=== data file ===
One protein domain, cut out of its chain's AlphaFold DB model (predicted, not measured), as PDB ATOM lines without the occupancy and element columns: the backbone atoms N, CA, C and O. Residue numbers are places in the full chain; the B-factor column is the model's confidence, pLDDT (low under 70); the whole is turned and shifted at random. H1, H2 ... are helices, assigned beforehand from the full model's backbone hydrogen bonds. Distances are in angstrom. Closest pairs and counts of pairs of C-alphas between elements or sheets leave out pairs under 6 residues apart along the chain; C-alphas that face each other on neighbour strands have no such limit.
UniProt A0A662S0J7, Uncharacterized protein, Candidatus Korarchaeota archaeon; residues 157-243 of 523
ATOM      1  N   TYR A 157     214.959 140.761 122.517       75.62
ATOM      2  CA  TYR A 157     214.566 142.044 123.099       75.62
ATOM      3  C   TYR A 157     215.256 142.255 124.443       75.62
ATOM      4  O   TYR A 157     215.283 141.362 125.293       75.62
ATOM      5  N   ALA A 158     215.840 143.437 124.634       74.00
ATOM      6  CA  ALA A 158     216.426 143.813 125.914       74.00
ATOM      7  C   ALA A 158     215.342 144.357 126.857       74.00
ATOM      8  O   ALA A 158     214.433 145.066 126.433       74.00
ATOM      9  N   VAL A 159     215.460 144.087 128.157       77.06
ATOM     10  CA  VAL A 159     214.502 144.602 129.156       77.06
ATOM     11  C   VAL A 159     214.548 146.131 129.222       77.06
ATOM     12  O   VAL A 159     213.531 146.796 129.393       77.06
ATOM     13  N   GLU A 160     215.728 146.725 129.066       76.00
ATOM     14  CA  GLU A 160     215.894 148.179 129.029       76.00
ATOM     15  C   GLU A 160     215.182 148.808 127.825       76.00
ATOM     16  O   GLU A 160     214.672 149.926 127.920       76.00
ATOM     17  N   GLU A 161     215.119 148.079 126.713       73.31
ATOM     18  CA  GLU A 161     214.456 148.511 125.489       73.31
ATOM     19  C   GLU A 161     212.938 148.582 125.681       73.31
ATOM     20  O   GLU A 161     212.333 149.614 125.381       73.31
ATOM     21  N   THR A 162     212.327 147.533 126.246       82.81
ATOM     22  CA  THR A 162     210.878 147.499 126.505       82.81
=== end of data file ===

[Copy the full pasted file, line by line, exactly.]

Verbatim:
One protein domain, cut out of its chain's AlphaFold DB model (predicted, not measured), as PDB ATOM lines without the occupancy and element columns: the backbone atoms N, CA, C and O. Residue numbers are places in the full chain; the B-factor column is the model's confidence, pLDDT (low under 70); the whole is turned and shifted at random. H1, H2 ... are helices, assigned beforehand from the full model's backbone hydrogen bonds. Distances are in angstrom. Closest pairs and counts of pairs of C-alphas between elements or sheets leave out pairs under 6 residues apart along the chain; C-alphas that face each other on neighbour strands have no such limit.
UniProt A0A662S0J7, Uncharacterized protein, Candidatus Korarchaeota archaeon; residues 157-243 of 523
ATOM      1  N   TYR A 157     214.959 140.761 122.517       75.62
ATOM      2  CA  TYR A 157     214.566 142.044 123.099       75.62
ATOM      3  C   TYR A 157     215.256 142.255 124.443       75.62
ATOM      4  O   TYR A 157     215.283 141.362 125.293       75.62
ATOM      5  N   ALA A 158     215.840 143.437 124.634       74.00
ATOM      6  CA  ALA A 158     216.426 143.813 125.914       74.00
ATOM      7  C   ALA A 158     215.342 144.357 126.857       74.00
ATOM      8  O   ALA A 158     214.433 145.066 126.433       74.00
ATOM      9  N   VAL A 159     215.460 144.087 128.157       77.06
ATOM     10  CA  VAL A 159     214.502 144.602 129.156       77.06
ATOM     11  C   VAL A 159     214.548 146.131 129.222       77.06
ATOM     12  O   VAL A 159     213.531 146.796 129.393       77.06
ATOM     13  N   GLU A 160     215.728 146.725 129.066       76.00
ATOM     14  CA  GLU A 160     215.894 148.179 129.029       76.00
ATOM     15  C   GLU A 160     215.182 148.808 127.825       76.00
ATOM     16  O   GLU A 160     214.672 149.926 127.920       76.00
ATOM     17  N   GLU A 161     215.119 148.079 126.713       73.31
ATOM     18  CA  GLU A 161     214.456 148.511 125.489       73.31
ATOM     19  C   GLU A 161     212.938 148.582 125.681       73.31
ATOM     20  O   GLU A 161     212.333 149.614 125.381       73.31
ATOM     21  N   THR A 162     212.327 147.533 126.246       82.81
ATOM     22  CA  THR A 162     210.878 147.499 126.505       82.81